The Autocar test went on to praise the‘quick, precise’ steering and ‘impressive’ rear grip. The smoothness of the rotary was singled out, too: ‘When accelerating hard in second and third gears, it is all too easy to sail past 7000rpm without noticing it.’ The seats, meanwhile, were ‘jolly good’, but the heating and ventilation ‘is apparently of the fry or freeze kind’. The magazine recorded a 0-60mph time of 10.2 secs, which, it noted in its data, was faster than both the MGB and Triumph GT6. That said, for the price of a Cosmo you could have bought both of those cars and had roughly £600 left over.
John Bolster tried the Mazda for Autosport: ‘The handling is most unusual because the common fault of most modern designs is certainly not found here. Somany sports cars are marred by too muchweight on the front wheels, but the Mazda has a featherweight engine mounted well back and the result is steering so light as to be disconcerting at first… A potent little sports car of immense technical interest.’
From top: front vent is framed à la Ferrari 400 Superamerica; Mazda badge; chrome strip defines a neat outline around the window; the interior is far more restrained, but features stylish ‘Cosmo’ script and a passenger grab-handle. From top: the Cosmo on test with Autocar, 1968; competing on that year’s Marathon de la Route; rotary internals – note apex seals; Series II has a larger front air intake.
Even Denis Jenkinson, a man not easily impressed, wrote: ‘I could not see that Mazda knew much about sports cars or race-breeding like Porsche or Lotus… I had to change all my pre-conceived ideas… Without doubt it is the Lotus Elan of Japan.’
But while Autocar noted that some British and American designers ‘may live to regret their disinterest in… the Wankel unit’, Bolster sounded a prescient note of caution: ‘It must have a brilliant future ahead of it for every type of car unless it proves more expensive to maintain than a piston engine over an extended mileage.’
In a further attempt to prove the Cosmo’s reliability and raise Mazda’s profile, two were entered in the gruelling 1968 Marathon de la Route. This 82-hour enduro attracted Stirling Moss to the Nürburgring that August to share a Lancia with Innes Ireland and Umberto Maglioli (the gearbox broke while they were leading), but the Mazdas acquitted themselves well against the strong competition. While the Porsche 911 of Herbert Linge, Dieter Glemser and Willi Kausen took victory, the Cosmos looked set for fourth and fifth overall. Shortly before the finish, however, a wheel came off the entry piloted by Yoshimi Katayama, Masami Katakura and Nobuo Koga, and it was heartbreakingly forced to retire. The survivor – driven by Léon Dernier, Yves Deprez and Jean-Pierre Ackermans – continued to finish fourth.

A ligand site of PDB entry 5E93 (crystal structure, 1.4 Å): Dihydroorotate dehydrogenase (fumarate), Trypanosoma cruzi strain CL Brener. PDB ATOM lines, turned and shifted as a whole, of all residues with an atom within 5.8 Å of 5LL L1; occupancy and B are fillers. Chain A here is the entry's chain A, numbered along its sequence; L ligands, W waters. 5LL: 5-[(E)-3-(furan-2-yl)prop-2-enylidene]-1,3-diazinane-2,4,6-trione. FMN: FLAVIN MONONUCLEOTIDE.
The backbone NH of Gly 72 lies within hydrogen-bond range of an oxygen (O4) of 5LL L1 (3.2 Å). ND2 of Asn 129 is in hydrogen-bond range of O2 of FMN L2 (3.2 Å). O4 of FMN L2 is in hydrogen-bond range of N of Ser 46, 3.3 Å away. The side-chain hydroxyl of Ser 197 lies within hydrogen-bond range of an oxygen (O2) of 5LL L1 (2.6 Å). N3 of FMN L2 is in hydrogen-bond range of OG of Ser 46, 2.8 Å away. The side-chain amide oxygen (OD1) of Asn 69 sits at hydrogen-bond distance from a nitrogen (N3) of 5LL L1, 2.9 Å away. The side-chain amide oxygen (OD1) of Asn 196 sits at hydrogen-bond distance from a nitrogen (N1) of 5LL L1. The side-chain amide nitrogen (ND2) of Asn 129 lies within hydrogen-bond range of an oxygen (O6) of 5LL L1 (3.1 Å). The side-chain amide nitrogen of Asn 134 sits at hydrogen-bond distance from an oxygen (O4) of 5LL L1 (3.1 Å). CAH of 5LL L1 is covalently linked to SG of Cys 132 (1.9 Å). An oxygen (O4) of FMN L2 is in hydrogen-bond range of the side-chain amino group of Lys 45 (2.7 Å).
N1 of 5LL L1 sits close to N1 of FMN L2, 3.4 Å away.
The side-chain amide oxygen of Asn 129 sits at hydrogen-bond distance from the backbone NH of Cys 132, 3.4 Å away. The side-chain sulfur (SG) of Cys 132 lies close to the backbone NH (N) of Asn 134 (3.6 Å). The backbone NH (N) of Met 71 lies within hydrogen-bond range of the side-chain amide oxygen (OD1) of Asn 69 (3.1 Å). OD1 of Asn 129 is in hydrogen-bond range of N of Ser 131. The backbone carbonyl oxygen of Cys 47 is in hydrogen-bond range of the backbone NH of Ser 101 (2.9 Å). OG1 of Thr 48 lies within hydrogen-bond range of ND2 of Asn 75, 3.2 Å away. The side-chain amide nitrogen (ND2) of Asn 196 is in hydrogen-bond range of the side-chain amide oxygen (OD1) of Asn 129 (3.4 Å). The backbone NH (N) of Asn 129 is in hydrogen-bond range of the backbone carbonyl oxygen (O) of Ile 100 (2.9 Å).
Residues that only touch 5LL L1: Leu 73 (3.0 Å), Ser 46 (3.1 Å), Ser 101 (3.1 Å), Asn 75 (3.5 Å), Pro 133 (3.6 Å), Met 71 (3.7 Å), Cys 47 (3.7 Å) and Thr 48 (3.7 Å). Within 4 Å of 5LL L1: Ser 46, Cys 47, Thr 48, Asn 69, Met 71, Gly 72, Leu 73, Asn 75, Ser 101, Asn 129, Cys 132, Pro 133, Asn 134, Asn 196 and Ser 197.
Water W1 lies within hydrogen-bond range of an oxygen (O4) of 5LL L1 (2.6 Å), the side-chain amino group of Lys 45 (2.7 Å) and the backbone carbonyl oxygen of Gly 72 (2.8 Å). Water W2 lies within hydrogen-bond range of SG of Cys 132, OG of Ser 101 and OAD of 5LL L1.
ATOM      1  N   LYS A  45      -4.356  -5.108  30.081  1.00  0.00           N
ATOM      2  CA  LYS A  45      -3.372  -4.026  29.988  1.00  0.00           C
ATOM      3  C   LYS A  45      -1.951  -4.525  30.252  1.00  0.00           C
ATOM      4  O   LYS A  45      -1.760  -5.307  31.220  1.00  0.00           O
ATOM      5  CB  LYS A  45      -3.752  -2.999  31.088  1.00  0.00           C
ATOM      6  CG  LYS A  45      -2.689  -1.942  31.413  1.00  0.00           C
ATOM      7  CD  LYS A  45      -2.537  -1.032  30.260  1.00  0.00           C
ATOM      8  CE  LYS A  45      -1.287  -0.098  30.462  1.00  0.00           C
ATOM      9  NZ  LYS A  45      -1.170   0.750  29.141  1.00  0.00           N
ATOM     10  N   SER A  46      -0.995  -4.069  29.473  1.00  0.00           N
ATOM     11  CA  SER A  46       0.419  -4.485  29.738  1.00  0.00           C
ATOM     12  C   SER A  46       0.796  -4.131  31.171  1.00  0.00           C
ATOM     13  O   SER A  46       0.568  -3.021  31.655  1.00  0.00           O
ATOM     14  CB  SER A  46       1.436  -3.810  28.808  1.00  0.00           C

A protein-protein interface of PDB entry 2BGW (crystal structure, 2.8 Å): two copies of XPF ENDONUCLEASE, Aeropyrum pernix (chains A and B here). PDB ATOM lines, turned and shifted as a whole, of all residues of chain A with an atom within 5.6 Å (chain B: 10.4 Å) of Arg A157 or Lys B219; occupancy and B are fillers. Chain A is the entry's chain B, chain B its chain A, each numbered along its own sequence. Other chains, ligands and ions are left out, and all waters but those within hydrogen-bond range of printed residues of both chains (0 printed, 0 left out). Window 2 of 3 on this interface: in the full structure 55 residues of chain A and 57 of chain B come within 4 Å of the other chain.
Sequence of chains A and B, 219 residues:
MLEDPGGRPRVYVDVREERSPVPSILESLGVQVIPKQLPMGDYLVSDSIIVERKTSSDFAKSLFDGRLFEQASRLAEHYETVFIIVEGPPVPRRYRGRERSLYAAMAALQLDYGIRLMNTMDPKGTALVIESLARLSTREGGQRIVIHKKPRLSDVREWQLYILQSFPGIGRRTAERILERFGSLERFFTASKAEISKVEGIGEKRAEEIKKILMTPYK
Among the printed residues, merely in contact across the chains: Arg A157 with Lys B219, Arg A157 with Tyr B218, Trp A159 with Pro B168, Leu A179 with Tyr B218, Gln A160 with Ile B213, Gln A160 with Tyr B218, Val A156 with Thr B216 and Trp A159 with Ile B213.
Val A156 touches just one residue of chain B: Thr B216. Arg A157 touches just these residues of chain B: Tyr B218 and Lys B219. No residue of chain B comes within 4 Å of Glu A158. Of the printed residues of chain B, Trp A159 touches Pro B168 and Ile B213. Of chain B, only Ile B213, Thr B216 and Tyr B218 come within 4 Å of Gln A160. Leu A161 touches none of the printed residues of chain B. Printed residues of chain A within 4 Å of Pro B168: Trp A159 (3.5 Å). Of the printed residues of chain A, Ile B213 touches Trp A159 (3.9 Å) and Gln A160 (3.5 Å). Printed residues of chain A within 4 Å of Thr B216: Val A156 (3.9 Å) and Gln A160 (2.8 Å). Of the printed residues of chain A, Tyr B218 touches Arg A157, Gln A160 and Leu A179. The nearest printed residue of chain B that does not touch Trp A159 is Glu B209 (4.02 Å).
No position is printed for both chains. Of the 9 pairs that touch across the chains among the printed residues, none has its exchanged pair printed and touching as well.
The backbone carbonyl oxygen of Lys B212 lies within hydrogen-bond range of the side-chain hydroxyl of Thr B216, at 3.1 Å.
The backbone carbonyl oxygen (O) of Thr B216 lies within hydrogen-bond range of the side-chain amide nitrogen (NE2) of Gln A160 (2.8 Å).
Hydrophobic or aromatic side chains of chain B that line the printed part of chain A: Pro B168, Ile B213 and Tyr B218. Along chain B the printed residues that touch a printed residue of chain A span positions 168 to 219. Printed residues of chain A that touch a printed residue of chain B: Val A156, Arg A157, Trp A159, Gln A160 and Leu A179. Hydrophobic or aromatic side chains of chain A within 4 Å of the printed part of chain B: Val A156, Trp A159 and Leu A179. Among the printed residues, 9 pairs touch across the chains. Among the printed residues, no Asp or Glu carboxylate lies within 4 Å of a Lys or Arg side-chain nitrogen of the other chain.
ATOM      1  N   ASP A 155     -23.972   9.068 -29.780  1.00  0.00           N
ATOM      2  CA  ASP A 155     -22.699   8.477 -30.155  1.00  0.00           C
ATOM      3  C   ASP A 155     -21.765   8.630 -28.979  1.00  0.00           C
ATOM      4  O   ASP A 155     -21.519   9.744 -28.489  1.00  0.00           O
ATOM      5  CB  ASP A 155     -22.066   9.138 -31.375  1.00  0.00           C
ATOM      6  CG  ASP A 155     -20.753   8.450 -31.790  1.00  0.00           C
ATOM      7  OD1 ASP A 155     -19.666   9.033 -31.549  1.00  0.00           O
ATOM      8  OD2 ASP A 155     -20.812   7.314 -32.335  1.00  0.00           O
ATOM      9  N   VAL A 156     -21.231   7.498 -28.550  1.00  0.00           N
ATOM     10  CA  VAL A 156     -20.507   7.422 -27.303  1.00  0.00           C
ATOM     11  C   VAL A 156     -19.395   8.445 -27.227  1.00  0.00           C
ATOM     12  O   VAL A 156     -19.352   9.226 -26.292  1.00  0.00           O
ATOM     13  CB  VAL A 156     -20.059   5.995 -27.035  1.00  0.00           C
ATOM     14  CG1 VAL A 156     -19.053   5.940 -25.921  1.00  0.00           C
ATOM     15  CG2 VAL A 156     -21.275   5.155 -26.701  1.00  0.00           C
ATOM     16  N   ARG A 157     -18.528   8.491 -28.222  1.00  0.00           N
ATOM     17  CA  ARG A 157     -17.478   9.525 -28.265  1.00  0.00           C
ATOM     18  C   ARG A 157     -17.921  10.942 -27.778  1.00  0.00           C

It was unfortunate that NSU never got to grips with its own design in the same way that Mazda did, but while the German company was drowning in warranty claims, the Japanese built on the Cosmo’s foundation to create a famous line of sporting rotaries. First there was the 1970 RX-2, which was followed by the RX-3, RX-4 and the RX-7. TomWalkinshaw developed the latter into a successful racer, winning the Spa 24 Hours in one and overseeingWin Percy’s 1980 and ’81 BTCC successes. Then, in 1991, came theengine’smostfamoussporting achievement, the four-rotor 787B driven by Johnny Herbert, Volker Weidler and Bertrand Gachot claiming overall victory at the LeMans 24 Hours.
There would be other Cosmos, too, once the distinctive original had gone out of production. From 1975-’1981, the name was applied to a more conservatively styled coupéthatwasbasedupon the Luce floorplan and also offered with a conventional inline-four engine. The third generation was a typically angular 1980s effort, and the last Cosmo was the high-tech – think touchscreen controls and inbuilt satnav – Series JC model that lasted until 1996.Most recently in terms ofMazda’s rotary offerings, there was the RX-8, whichwent out of production in 2011.
Despite all the problems in making it reliable, acceptably economical and able to pass increasingly stringent emissions regulations, the rotary survived into the 21st century thanks toMazda’s expertise. During the 1960s, there were many folk who considered the powerplant to be a serious threat to standard reciprocating units, which is why so much interest was shown by so many manufacturers. Even if that didn’t come to pass, it remains an intriguing branch of motoring history, and it found no more fascinating ahomethan the Cosmo.
Thanks to Lucas Hutchings at Fast Classics, which is selling the Mazda: 01483 338903; www.fast-classics.com
‘YOU HAVE TO ADMIRE THE CONFIDENCE AND VISION THAT WENT INTO PRODUCING THIS CAR’
‘THE JAPANESE BUILT ON THE COSMO TO CREATE A FAMOUS LINE OF SPORTING ROTARIES’